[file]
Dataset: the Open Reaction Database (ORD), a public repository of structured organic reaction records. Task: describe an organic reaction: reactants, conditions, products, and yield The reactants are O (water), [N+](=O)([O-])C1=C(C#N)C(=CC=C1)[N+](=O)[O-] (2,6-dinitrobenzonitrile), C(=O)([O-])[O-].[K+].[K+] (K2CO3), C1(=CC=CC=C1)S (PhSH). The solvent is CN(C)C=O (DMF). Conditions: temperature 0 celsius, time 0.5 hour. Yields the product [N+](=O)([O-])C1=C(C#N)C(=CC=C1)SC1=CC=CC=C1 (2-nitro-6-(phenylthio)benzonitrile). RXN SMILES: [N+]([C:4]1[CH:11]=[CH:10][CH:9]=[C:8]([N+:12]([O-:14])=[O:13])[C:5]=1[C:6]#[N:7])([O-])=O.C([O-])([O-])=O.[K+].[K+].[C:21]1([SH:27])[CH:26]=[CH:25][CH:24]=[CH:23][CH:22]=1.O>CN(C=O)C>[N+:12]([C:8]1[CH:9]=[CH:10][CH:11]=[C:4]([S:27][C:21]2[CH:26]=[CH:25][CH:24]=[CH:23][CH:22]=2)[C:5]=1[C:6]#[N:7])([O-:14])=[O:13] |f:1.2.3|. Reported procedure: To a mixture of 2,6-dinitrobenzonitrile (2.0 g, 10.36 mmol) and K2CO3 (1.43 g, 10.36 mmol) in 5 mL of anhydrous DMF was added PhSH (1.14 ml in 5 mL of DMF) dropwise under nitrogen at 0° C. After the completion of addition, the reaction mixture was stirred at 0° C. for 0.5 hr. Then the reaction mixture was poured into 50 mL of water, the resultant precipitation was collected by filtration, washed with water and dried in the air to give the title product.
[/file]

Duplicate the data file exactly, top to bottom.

Dataset: the Open Reaction Database (ORD), a public repository of structured organic reaction records. Task: describe an organic reaction: reactants, conditions, products, and yield The reactants are O (water), [N+](=O)([O-])C1=C(C#N)C(=CC=C1)[N+](=O)[O-] (2,6-dinitrobenzonitrile), C(=O)([O-])[O-].[K+].[K+] (K2CO3), C1(=CC=CC=C1)S (PhSH). The solvent is CN(C)C=O (DMF). Conditions: temperature 0 celsius, time 0.5 hour. Yields the product [N+](=O)([O-])C1=C(C#N)C(=CC=C1)SC1=CC=CC=C1 (2-nitro-6-(phenylthio)benzonitrile). RXN SMILES: [N+]([C:4]1[CH:11]=[CH:10][CH:9]=[C:8]([N+:12]([O-:14])=[O:13])[C:5]=1[C:6]#[N:7])([O-])=O.C([O-])([O-])=O.[K+].[K+].[C:21]1([SH:27])[CH:26]=[CH:25][CH:24]=[CH:23][CH:22]=1.O>CN(C=O)C>[N+:12]([C:8]1[CH:9]=[CH:10][CH:11]=[C:4]([S:27][C:21]2[CH:26]=[CH:25][CH:24]=[CH:23][CH:22]=2)[C:5]=1[C:6]#[N:7])([O-:14])=[O:13] |f:1.2.3|. Reported procedure: To a mixture of 2,6-dinitrobenzonitrile (2.0 g, 10.36 mmol) and K2CO3 (1.43 g, 10.36 mmol) in 5 mL of anhydrous DMF was added PhSH (1.14 ml in 5 mL of DMF) dropwise under nitrogen at 0° C. After the completion of addition, the reaction mixture was stirred at 0° C. for 0.5 hr. Then the reaction mixture was poured into 50 mL of water, the resultant precipitation was collected by filtration, washed with water and dried in the air to give the title product.